Nanoscale temperature mapping in operating microelectronic devices

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Modern microelectronic devices have nanoscale features that dissipate power nonuniformly, but fundamental physical limits frustrate efforts to detect the resulting temperature gradients. Contact thermometers disturb the temperature of a small system, while radiation thermometers struggle to beat the diffraction limit. Exploiting the same physics as Fahrenheit's glass-bulb thermometer, we mapped the thermal expansion of Joule-heated, 80-nanometer-thick aluminum wires by precisely measuring changes in density. With a scanning transmission electron microscope and electron energy loss spectroscopy, we quantified the local density via the energy of aluminum's bulk plasmon. Rescaling density to temperature yields maps with a statistical precision of 3 kelvin/hertz-1/2, an accuracy of 10%, and nanometer-scale resolution. Many common metals and semiconductors have sufficiently sharp plasmon resonances to serve as their own thermometers.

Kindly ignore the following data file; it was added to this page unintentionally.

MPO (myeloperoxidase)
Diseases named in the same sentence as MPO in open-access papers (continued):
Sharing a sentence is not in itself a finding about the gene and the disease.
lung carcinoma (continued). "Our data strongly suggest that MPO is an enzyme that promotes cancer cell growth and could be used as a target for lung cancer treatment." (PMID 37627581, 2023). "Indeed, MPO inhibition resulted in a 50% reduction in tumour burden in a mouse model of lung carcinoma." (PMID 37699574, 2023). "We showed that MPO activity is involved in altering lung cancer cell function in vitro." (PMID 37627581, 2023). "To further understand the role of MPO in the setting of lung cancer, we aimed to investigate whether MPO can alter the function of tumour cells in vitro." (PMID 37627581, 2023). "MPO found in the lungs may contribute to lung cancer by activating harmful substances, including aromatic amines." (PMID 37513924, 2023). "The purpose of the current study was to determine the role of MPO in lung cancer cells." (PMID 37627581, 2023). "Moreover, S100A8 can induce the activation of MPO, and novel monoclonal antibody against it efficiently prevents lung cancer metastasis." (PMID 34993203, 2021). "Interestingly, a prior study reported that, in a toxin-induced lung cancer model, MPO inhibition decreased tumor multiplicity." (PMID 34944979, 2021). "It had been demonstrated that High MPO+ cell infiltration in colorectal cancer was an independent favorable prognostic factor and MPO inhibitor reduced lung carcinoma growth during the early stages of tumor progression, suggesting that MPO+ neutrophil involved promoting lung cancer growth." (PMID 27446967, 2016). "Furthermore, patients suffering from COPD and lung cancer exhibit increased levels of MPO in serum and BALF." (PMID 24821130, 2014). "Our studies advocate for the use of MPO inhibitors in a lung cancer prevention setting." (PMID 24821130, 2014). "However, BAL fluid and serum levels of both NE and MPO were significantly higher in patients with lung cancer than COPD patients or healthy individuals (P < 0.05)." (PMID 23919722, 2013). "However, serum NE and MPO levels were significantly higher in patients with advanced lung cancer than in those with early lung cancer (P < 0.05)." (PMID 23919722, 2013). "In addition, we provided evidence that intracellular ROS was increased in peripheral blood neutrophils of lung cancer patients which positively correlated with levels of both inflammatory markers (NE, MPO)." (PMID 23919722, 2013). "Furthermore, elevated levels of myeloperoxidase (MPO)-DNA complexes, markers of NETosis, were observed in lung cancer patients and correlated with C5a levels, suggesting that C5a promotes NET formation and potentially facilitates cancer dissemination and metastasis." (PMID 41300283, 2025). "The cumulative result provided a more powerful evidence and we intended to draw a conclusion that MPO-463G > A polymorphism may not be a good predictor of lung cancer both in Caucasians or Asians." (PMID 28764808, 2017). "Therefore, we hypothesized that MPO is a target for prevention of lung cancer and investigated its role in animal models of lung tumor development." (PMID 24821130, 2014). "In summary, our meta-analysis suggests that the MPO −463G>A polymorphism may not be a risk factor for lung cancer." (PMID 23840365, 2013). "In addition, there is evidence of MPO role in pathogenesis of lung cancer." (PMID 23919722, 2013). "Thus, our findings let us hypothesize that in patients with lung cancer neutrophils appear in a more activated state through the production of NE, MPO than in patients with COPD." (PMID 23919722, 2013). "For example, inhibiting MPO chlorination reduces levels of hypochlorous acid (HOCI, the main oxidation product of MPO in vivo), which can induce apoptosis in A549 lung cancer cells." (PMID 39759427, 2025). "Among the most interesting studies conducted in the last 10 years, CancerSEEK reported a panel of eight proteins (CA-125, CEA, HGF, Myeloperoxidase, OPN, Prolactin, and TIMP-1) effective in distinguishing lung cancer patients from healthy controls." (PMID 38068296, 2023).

Mecklenburg, M., Hubbard, W. A., White, E. R., Dhall, R., Cronin, S. B., Aloni, S., & Regan, B. C. (2015). Nanoscale temperature mapping in operating microelectronic devices. Science, 347(6222), 629–632.

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